The Ambler Student Recreation Fitness Center observed about 50% traffic compared to the same number from a year ago after it reopened with social distancing limitations due to the coronavirus, said Director of KU Recreation Jason Krone.
While the Rec Center reopened on Aug. 3, the staff began planning and reorganizing fitness areas over the summer. Most of the changes that the staff undertook were related to maximizing social distancing for gym users.
Each piece of equipment or exercise space for fitness classes are spaced out to a minimum of 10 feet apart. For high intensity environments like fitness centers, the extra feet of distance is intended to provide an extra feeling of safety for those exercising.
Jill Urkoski, assistant director of program management at the Rec Center, said while she was involved in designing the layouts of the equipment, the custodial staff moved the equipment outside of operating hours.
Urkoski was not able to personally interact with staff to give instructions, so she created instructions and equipment-specific diagrams to ensure a smooth working process for the custodians.
“We would have to type out very detail-oriented layouts,” Urkoski said. “I didn’t want them to do a lot of extra work.”
In many cases, equipment had to be moved to completely new areas around the facility or outdoor locations. When relocating some equipment outside, some machines had to be taken apart and reassembled later in order to work around space constraints.
The precautions they rolled out have gone above typical fitness industry standards, Krone said. In addition to asking all gym users to sanitize their workout areas, the Rec Center hired student workers whose jobs are dedicated to keeping exercise areas clean. Krone said they view these cleaning responsibilities as a team effort between the staff, custodians and KU community members.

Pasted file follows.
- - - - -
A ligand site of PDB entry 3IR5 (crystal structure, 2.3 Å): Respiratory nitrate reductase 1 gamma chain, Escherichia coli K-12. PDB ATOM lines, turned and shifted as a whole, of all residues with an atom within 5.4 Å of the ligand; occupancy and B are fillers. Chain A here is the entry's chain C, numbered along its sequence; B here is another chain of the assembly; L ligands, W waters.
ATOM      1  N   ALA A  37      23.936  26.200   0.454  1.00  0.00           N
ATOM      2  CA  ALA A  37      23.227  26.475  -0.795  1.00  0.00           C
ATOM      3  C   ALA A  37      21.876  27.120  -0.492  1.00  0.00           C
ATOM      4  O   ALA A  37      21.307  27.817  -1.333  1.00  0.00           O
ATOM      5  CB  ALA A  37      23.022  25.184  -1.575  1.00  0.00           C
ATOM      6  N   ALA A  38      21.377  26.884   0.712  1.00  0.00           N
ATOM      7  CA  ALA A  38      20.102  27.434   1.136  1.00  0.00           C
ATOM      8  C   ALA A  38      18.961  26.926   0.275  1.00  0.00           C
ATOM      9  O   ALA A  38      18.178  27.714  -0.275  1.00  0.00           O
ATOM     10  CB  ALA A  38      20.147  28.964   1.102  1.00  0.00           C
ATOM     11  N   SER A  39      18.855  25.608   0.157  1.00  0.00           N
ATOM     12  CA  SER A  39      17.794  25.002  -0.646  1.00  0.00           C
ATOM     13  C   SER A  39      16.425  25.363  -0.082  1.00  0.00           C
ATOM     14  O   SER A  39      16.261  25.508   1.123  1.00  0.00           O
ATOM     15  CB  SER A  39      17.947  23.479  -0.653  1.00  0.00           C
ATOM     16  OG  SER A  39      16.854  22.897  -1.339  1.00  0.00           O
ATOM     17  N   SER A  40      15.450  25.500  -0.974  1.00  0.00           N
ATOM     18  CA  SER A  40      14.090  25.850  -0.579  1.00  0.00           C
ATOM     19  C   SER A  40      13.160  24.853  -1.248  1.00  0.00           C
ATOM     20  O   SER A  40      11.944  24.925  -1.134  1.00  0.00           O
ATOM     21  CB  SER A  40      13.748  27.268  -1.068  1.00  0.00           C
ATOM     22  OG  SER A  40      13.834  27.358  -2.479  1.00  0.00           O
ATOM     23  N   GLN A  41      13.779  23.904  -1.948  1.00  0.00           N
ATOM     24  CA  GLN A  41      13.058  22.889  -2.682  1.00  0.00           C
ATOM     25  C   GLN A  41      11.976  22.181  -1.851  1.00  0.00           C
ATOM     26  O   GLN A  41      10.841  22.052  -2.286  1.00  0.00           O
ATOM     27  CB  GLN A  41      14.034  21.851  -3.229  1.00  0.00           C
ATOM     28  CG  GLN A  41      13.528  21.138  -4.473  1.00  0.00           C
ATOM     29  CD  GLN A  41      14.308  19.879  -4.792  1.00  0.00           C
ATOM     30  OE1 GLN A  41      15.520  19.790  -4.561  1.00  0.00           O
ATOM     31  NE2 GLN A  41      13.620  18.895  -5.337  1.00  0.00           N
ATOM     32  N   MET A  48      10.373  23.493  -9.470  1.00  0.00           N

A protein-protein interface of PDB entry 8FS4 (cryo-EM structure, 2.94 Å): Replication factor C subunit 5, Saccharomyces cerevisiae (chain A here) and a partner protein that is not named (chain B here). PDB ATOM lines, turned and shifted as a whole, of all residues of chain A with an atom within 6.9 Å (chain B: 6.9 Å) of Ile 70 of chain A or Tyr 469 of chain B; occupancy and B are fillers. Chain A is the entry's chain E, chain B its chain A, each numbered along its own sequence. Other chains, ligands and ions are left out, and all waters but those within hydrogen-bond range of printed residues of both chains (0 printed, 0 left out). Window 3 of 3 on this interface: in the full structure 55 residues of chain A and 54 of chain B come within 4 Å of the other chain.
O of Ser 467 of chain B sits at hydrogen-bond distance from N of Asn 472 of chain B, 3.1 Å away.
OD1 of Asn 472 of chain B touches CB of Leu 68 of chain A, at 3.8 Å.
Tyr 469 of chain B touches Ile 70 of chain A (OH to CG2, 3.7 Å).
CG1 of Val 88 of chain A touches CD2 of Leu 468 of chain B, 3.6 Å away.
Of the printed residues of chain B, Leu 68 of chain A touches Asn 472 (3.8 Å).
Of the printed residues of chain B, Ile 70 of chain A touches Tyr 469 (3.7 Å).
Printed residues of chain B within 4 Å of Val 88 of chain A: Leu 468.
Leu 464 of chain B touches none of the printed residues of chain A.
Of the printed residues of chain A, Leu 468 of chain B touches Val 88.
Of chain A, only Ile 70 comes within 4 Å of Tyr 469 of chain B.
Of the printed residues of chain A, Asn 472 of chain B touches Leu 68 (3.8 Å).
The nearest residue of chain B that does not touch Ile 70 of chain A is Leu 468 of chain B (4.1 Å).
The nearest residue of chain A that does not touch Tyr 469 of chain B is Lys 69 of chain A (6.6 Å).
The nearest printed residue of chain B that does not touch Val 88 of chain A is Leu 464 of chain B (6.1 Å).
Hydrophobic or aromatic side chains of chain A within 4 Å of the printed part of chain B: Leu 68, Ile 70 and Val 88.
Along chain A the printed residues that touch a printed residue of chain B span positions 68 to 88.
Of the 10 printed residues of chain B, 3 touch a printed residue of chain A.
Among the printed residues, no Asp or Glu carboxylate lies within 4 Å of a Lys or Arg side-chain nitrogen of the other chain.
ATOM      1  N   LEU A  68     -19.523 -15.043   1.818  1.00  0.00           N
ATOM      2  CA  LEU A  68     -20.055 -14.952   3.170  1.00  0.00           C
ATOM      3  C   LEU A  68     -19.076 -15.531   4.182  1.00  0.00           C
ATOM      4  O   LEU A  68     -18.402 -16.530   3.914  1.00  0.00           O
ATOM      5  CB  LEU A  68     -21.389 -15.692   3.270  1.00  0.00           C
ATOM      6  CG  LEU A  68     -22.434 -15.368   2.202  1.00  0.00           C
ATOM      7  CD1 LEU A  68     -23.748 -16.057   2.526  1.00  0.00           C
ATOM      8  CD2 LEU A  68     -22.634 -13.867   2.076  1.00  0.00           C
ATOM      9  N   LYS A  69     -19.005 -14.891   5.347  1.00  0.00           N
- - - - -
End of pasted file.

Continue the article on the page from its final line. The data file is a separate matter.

All patrons are required to wear a mask while exercising, which Krone said may contribute to less traffic. To make this complication more manageable, staff members recommend avoiding strenuous routines.
“Exercising in a mask is not the easiest thing to do, but one of the things that we’re trying to emphasize with everybody coming and working out with a mask is that now might be a time to just maintain your fitness levels and not necessarily trying to gain,” Krone said. “And that’s okay.”
Krone said he thought the people who frequent the Rec Center are doing a good job of complying with the mask mandate. While he does not have any specific restrictions they may be adding in the future, the staff is constantly re-evaluating ways to make the fitness center a fun yet safe place to exercise.
Urkoski said they are planning on being more diligent about the social distancing compliance. While many people come to exercise with roommates or friends, they are still urged to maintain distance while working out.
“[Exercise] is a vital part of students’ daily lives,” Krone said. “It helps obviously with physical fitness, but I think it also helps with mental wellbeing as well. It’s a chance to provide an opportunity for stress outlets.”